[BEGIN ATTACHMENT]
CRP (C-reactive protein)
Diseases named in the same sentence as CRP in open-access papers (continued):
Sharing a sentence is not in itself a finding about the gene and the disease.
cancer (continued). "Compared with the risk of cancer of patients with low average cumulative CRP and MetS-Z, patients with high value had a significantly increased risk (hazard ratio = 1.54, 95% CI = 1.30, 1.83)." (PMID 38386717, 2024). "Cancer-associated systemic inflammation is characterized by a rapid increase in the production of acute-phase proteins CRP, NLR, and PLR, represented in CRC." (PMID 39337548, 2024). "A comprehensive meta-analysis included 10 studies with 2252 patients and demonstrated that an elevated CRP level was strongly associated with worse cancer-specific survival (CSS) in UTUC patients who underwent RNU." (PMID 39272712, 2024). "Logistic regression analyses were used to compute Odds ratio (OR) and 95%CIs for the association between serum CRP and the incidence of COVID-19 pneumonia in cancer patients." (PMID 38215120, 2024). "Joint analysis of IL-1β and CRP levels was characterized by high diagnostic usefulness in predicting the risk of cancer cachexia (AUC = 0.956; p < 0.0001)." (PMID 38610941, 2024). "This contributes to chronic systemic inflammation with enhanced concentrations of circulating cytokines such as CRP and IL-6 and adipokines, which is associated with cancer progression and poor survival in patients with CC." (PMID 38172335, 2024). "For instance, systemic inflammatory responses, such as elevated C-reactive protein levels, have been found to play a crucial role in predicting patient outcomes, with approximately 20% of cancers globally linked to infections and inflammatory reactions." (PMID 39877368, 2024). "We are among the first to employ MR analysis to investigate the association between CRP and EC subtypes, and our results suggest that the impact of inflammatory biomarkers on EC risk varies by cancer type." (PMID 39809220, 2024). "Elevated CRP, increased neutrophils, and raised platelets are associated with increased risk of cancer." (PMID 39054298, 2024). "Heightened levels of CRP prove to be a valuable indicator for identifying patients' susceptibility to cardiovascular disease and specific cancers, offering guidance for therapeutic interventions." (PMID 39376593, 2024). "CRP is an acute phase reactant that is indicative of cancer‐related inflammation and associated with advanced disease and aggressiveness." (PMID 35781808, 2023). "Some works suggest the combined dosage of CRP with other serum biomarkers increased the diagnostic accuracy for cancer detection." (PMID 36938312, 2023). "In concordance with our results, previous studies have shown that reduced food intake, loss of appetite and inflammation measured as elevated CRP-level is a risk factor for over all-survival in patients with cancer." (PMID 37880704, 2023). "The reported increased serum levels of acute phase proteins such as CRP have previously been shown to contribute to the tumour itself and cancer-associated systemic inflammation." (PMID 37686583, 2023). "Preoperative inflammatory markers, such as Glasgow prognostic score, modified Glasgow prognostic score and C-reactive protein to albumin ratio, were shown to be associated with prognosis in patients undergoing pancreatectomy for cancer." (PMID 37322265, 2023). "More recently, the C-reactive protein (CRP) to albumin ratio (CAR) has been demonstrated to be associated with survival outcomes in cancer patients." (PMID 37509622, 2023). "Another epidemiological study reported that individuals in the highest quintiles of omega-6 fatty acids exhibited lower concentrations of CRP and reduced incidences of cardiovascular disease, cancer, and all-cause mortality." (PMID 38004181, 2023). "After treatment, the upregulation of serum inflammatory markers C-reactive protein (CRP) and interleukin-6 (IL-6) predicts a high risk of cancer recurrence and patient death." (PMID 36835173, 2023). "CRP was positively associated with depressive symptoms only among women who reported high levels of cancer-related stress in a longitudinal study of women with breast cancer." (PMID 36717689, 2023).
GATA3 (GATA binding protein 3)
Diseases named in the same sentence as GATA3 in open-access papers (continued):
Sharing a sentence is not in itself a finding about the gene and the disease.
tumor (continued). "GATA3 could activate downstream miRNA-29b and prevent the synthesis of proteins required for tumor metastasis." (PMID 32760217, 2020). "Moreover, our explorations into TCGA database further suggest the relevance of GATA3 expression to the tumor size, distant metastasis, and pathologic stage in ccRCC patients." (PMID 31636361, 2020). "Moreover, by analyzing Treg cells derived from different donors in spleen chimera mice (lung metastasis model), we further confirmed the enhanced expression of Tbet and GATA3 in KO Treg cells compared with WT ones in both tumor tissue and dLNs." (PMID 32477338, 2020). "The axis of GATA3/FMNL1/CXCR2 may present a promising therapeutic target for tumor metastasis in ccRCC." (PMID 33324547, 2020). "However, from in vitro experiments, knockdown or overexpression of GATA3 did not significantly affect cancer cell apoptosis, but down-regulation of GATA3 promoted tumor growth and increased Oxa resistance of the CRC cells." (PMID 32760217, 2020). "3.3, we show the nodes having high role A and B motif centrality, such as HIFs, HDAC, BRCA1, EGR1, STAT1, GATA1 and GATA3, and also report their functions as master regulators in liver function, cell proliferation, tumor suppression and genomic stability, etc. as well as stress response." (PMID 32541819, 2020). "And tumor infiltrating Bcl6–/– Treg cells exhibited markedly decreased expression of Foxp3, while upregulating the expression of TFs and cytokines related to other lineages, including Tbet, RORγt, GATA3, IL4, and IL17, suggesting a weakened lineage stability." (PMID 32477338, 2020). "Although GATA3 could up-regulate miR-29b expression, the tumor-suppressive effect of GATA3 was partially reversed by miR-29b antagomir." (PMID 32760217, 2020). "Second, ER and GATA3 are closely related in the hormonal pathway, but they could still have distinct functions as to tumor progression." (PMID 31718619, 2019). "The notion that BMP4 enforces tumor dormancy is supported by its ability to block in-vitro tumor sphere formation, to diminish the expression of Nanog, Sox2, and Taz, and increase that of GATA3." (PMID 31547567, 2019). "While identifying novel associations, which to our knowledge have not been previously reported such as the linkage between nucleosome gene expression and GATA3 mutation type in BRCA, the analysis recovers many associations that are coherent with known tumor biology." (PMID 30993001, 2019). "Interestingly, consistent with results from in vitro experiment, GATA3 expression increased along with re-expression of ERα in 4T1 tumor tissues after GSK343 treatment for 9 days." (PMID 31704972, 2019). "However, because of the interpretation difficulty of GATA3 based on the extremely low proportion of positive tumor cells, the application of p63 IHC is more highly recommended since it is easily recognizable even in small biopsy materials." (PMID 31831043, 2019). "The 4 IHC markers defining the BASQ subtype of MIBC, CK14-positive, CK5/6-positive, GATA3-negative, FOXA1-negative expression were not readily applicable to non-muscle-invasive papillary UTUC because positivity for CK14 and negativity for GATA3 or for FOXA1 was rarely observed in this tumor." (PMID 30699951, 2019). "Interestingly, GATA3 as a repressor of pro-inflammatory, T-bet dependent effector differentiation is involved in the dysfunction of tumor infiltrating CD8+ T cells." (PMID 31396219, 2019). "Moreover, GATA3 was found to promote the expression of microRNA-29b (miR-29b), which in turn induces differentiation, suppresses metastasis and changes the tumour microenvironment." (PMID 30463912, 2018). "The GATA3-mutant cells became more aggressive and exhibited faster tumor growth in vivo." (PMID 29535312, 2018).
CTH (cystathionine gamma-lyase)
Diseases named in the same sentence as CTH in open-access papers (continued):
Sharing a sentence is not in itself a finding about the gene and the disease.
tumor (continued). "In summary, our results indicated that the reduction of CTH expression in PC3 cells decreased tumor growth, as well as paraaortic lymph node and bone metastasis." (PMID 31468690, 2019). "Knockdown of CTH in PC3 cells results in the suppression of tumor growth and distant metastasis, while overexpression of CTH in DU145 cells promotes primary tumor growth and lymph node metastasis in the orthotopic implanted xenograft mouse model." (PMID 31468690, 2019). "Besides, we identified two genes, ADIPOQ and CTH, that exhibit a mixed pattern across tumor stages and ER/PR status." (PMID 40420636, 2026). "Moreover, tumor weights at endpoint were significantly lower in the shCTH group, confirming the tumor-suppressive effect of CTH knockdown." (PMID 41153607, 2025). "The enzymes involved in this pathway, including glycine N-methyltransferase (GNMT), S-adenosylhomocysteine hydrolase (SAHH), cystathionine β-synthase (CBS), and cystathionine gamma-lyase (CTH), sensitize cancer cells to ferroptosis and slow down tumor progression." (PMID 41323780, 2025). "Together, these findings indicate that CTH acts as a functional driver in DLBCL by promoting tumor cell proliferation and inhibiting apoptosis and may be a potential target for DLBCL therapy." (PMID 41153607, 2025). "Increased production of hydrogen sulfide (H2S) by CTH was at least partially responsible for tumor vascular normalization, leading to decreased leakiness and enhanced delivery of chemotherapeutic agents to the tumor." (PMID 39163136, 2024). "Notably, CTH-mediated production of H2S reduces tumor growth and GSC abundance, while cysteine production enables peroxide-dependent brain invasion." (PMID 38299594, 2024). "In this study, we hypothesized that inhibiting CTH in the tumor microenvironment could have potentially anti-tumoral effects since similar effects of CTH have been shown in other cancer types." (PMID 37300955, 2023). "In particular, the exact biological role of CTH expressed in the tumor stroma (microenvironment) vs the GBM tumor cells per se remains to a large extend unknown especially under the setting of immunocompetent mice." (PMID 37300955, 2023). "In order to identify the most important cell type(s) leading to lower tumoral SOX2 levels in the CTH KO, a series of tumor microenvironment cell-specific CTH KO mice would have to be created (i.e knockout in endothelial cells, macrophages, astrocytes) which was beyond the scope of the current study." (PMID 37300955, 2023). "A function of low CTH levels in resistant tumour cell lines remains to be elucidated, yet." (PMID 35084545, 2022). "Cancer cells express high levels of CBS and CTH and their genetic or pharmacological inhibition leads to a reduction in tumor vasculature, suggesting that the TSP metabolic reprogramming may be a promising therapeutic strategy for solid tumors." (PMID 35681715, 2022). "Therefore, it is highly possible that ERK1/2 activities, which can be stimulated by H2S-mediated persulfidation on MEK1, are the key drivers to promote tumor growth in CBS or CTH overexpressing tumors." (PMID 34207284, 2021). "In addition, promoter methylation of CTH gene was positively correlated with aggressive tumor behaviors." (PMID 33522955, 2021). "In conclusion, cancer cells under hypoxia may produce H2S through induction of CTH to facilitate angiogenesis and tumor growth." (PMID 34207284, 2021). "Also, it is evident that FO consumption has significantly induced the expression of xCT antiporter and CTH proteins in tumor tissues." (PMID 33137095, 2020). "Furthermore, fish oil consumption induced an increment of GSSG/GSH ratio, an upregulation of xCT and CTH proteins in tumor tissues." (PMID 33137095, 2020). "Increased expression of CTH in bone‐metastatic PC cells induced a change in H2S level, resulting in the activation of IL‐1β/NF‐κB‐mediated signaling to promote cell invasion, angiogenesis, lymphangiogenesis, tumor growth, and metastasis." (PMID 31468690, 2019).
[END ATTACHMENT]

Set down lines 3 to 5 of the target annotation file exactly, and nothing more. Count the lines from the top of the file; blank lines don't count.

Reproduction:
Sharing a sentence is not in itself a finding about the gene and the disease.
cancer (continued). "Compared with the risk of cancer of patients with low average cumulative CRP and MetS-Z, patients with high value had a significantly increased risk (hazard ratio = 1.54, 95% CI = 1.30, 1.83)." (PMID 38386717, 2024). "Cancer-associated systemic inflammation is characterized by a rapid increase in the production of acute-phase proteins CRP, NLR, and PLR, represented in CRC." (PMID 39337548, 2024). "A comprehensive meta-analysis included 10 studies with 2252 patients and demonstrated that an elevated CRP level was strongly associated with worse cancer-specific survival (CSS) in UTUC patients who underwent RNU." (PMID 39272712, 2024). "Logistic regression analyses were used to compute Odds ratio (OR) and 95%CIs for the association between serum CRP and the incidence of COVID-19 pneumonia in cancer patients." (PMID 38215120, 2024). "Joint analysis of IL-1β and CRP levels was characterized by high diagnostic usefulness in predicting the risk of cancer cachexia (AUC = 0.956; p < 0.0001)." (PMID 38610941, 2024). "This contributes to chronic systemic inflammation with enhanced concentrations of circulating cytokines such as CRP and IL-6 and adipokines, which is associated with cancer progression and poor survival in patients with CC." (PMID 38172335, 2024). "For instance, systemic inflammatory responses, such as elevated C-reactive protein levels, have been found to play a crucial role in predicting patient outcomes, with approximately 20% of cancers globally linked to infections and inflammatory reactions." (PMID 39877368, 2024). "We are among the first to employ MR analysis to investigate the association between CRP and EC subtypes, and our results suggest that the impact of inflammatory biomarkers on EC risk varies by cancer type." (PMID 39809220, 2024). "Elevated CRP, increased neutrophils, and raised platelets are associated with increased risk of cancer." (PMID 39054298, 2024). "Heightened levels of CRP prove to be a valuable indicator for identifying patients' susceptibility to cardiovascular disease and specific cancers, offering guidance for therapeutic interventions." (PMID 39376593, 2024). "CRP is an acute phase reactant that is indicative of cancer‐related inflammation and associated with advanced disease and aggressiveness." (PMID 35781808, 2023). "Some works suggest the combined dosage of CRP with other serum biomarkers increased the diagnostic accuracy for cancer detection." (PMID 36938312, 2023). "In concordance with our results, previous studies have shown that reduced food intake, loss of appetite and inflammation measured as elevated CRP-level is a risk factor for over all-survival in patients with cancer." (PMID 37880704, 2023). "The reported increased serum levels of acute phase proteins such as CRP have previously been shown to contribute to the tumour itself and cancer-associated systemic inflammation." (PMID 37686583, 2023). "Preoperative inflammatory markers, such as Glasgow prognostic score, modified Glasgow prognostic score and C-reactive protein to albumin ratio, were shown to be associated with prognosis in patients undergoing pancreatectomy for cancer." (PMID 37322265, 2023). "More recently, the C-reactive protein (CRP) to albumin ratio (CAR) has been demonstrated to be associated with survival outcomes in cancer patients." (PMID 37509622, 2023). "Another epidemiological study reported that individuals in the highest quintiles of omega-6 fatty acids exhibited lower concentrations of CRP and reduced incidences of cardiovascular disease, cancer, and all-cause mortality." (PMID 38004181, 2023). "After treatment, the upregulation of serum inflammatory markers C-reactive protein (CRP) and interleukin-6 (IL-6) predicts a high risk of cancer recurrence and patient death." (PMID 36835173, 2023). "CRP was positively associated with depressive symptoms only among women who reported high levels of cancer-related stress in a longitudinal study of women with breast cancer." (PMID 36717689, 2023).
GATA3 (GATA binding protein 3)